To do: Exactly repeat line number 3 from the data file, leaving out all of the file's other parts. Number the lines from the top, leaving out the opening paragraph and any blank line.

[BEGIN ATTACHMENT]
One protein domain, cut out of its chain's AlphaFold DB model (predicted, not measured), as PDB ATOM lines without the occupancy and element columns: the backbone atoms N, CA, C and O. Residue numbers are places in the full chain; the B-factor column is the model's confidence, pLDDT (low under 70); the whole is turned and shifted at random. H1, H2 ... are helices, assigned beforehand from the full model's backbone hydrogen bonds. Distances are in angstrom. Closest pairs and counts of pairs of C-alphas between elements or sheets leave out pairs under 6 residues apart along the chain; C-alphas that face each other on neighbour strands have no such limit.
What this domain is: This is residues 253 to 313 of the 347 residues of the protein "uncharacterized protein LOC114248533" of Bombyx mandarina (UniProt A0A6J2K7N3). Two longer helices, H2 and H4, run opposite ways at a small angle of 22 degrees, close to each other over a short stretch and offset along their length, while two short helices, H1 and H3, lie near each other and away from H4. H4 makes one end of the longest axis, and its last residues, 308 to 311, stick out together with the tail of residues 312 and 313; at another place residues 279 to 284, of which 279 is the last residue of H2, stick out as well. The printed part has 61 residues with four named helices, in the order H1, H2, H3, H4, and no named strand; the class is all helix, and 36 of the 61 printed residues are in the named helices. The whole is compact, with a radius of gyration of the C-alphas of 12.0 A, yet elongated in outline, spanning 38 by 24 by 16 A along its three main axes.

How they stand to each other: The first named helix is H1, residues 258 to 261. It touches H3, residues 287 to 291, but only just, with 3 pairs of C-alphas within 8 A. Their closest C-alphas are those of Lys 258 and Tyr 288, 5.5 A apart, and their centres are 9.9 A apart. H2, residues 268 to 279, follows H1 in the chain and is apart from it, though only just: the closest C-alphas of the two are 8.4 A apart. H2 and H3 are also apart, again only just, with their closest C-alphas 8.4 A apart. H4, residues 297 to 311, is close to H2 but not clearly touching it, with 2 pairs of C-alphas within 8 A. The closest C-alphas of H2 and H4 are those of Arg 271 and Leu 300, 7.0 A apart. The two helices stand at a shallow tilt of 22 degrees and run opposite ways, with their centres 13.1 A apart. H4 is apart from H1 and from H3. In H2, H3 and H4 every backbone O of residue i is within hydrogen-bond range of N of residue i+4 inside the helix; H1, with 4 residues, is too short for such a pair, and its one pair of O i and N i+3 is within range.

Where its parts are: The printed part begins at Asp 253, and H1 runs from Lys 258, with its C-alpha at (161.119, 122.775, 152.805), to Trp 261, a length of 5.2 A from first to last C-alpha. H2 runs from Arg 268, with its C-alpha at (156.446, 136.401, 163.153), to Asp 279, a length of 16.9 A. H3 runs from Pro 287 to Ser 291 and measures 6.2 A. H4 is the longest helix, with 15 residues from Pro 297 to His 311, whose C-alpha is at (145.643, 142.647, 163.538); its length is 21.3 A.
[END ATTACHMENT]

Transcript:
Where its parts are: The printed part begins at Asp 253, and H1 runs from Lys 258, with its C-alpha at (161.119, 122.775, 152.805), to Trp 261, a length of 5.2 A from first to last C-alpha. H2 runs from Arg 268, with its C-alpha at (156.446, 136.401, 163.153), to Asp 279, a length of 16.9 A. H3 runs from Pro 287 to Ser 291 and measures 6.2 A. H4 is the longest helix, with 15 residues from Pro 297 to His 311, whose C-alpha is at (145.643, 142.647, 163.538); its length is 21.3 A.